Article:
Given an integer array *arr *of size *n*, find all magic triplets in it.

Magic triplet is a group of three numbers whose sum is zero.

Note that magic triplets may or may not be made of consecutive numbers in *arr*.

**Example One**

Input: *arr* = [10, 3, -4, 1, -6, 9]

Output: [“10,-4,-6”, “3,-4,1”]

**Example Two**

Input: *arr* = [12, 34, -46]

Output: [“12,-46,34”]

**Example Three**

Input: *arr* = [0, 0, 0];

Output: [“0,0,0”]

**Example Four**

Input: *arr* = [-2, 2, 0 -2, 2];

Output: [“2,-2,0”]

**Notes**

Input Parameters: Function has one argument: array of integers *arr*.

Output: **Function must return an array of strings.** Each string (if any) in the array must represent a unique magic triplet and strictly follow this format: “1,2,-3” (no whitespace, one comma between numbers).

Order of the strings in the array is insignificant. Order of the integers in any string is also insignificant. For example, if [“1,2,-3”, “1,-1,0”] is a correct answer, then [“0,1,-1”, “1,-3,2”] is also a correct answer.

Triplets that only differ by order of numbers are considered duplicates, and duplicates must not be returned. For example, if “1,2,-3” is a part of an answer, then “1,-3,2”, “-3,2,1” or any permutation of the same numbers may not appear in the same answer (though any one of them may appear instead of “1,2,-3”).

**Constraints:**

- 1
*n* - -1000
*arr* *arr *may contain duplicate numbers.*arr* is not necessarily sorted.

#### 1. Brute Force Solution

A simple solution is to use three nested loops and check for each possible combination if their sum is zero. To avoid duplicate answers, we need to hash the triplet and store it in a set. An easy way to hash a triplet is by converting it to a string.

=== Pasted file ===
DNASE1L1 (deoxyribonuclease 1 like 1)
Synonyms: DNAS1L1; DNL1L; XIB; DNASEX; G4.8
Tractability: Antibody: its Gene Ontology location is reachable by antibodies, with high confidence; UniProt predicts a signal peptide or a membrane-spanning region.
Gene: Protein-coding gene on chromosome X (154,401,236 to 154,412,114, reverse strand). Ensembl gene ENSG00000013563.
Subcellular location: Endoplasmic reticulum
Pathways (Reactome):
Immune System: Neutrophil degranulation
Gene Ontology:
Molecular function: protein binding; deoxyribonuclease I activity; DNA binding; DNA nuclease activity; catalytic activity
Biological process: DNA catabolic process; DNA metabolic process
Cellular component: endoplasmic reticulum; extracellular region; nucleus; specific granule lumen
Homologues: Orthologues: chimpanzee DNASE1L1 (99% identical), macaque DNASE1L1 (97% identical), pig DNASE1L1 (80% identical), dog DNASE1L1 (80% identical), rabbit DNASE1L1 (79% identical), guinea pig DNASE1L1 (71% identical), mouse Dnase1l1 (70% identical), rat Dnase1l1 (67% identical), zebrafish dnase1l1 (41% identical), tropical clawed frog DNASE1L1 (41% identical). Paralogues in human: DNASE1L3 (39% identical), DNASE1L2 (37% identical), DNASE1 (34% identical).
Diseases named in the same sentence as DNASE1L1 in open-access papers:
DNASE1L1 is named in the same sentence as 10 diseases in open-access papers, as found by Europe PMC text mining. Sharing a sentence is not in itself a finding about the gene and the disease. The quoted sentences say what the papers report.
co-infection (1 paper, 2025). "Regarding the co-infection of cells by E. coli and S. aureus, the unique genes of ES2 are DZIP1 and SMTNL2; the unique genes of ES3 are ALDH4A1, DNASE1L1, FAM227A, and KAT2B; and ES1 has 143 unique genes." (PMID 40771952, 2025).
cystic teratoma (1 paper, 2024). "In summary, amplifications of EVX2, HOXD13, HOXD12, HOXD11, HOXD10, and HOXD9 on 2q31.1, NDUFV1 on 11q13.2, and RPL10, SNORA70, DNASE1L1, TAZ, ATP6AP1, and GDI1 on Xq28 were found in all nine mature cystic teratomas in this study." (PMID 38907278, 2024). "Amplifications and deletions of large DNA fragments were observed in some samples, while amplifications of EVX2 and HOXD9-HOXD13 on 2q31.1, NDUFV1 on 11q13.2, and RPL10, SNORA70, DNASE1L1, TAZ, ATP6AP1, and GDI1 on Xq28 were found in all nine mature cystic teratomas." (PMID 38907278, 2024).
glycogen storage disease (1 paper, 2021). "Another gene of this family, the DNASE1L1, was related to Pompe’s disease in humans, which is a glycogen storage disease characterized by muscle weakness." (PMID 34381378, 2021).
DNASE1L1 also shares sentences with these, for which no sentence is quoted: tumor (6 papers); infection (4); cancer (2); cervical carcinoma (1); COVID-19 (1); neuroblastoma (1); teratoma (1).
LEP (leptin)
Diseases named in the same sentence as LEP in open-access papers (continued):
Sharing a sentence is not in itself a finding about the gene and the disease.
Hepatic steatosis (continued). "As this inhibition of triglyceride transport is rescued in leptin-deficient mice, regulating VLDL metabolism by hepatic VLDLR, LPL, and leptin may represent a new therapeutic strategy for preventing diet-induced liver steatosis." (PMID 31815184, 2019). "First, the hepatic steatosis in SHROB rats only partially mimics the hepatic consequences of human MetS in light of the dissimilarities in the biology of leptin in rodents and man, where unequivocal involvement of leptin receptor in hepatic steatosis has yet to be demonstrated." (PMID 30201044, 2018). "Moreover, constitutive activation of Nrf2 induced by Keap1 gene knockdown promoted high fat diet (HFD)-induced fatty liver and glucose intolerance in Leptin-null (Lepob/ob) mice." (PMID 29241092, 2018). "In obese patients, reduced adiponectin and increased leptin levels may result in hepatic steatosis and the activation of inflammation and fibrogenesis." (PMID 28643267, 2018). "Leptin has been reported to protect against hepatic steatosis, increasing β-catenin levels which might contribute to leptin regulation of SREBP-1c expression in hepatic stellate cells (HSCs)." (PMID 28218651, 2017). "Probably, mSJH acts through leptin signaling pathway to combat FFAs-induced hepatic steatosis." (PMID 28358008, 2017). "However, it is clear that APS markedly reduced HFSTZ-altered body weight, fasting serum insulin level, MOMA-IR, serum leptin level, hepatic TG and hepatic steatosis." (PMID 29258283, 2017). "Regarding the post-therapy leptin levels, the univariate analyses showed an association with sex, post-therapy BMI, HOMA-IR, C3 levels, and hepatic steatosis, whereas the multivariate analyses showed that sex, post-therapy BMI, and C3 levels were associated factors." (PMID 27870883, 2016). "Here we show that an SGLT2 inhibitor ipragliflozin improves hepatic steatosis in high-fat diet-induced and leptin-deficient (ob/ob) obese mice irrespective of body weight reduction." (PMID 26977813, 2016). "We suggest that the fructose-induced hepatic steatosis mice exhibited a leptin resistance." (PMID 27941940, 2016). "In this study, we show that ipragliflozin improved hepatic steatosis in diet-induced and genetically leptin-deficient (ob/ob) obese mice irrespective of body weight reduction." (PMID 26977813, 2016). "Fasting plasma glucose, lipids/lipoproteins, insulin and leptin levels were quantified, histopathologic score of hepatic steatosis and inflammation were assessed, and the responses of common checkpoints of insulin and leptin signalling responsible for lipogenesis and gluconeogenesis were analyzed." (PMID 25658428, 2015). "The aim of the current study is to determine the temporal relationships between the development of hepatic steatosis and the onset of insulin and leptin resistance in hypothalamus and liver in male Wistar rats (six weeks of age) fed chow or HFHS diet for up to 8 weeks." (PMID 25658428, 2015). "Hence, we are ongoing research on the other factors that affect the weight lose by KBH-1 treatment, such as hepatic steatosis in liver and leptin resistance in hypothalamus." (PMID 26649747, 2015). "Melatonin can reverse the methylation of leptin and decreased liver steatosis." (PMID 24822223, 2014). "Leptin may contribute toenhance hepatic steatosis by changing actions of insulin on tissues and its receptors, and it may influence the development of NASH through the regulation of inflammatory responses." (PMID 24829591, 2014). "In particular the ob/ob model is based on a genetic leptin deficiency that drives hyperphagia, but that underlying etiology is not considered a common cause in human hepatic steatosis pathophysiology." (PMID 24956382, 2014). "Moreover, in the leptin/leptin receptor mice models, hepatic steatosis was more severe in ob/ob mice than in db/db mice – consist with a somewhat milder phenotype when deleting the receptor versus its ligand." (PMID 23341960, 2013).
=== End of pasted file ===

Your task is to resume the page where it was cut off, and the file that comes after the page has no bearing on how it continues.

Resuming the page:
Extra space needed will be the number of unique triplets that contribute to the answer.

**Space Complexity:**

O(*n*^2)

**Time Complexity:**

O(*n*^3)

```
static String[] findZeroSum(int[] arr) {
Set answer = new HashSet<>();
// Sorting is only necessary for avoiding duplicates in the answer.
Arrays.sort(arr);
int n = arr.length;
for (int index_1 = 0; index_1 < n; index_1++) {
for (int index_2 = index_1 + 1; index_2 < n; index_2++) {
for (int index_3 = index_2 + 1; index_3 < n; index_3++) {
int sum = arr[index_1] + arr[index_2] + arr[index_3];
if (sum == 0) {
answer.add(arr[index_1] + "," + arr[index_2] + "," + arr[index_3]);
}
}
}
}
return answer.toArray(new String[0]);
}
```

#### 2. Optimal Solution

Optimal solution uses the two pointer method. We maintain left and right pointers to elements of a sorted array. If their sum is greater than intended we decrease the right pointer, otherwise we increase the left pointer. This method works in linear time (and to solve this particular problem we use this algorithm *n* times, once for each element in *arr*).

First, we will sort *arr* (this will contribute O(*n**log(*n*)) to the time complexity). Then, for every element or *arr*, we will apply the two pointer technique to find any magic triplets that include that element. We will then add unique triplets to the answer.

**Time Complexity:**

O(*n*^2 + *n**log(*n*))

**Space Complexity:**

O(*n*^2)

```
static String[] findZeroSum(int[] arr) {
Set answer = new HashSet<>();
Arrays.sort(arr); // A prerequisite for the two pointer technique to work.
int n = arr.length;
for (int index = 0; index < n; index++) {
int currentElement = arr[index];
// We will look for two elements that sum up to this:
int neededSum = -currentElement;
int left = index + 1, right = n - 1;
while (left < right) {
int sum = arr[left] + arr[right];
if (sum == neededSum) {
answer.add(currentElement + "," + arr[left] + "," + arr[right]);
left++; // "right--" would also work fine here.
// Note that the three numbers in our magic triplet strings
// will always be sorted in the increasing order because
// we sorted the array and because index > left > right.
// That and using a set to store the strings is enough for
// avoiding duplicates in the answer.
} else if (sum > neededSum) {
right--;
} else {
left++;
}
}
}
return answer.toArray(new String[0]);
}
```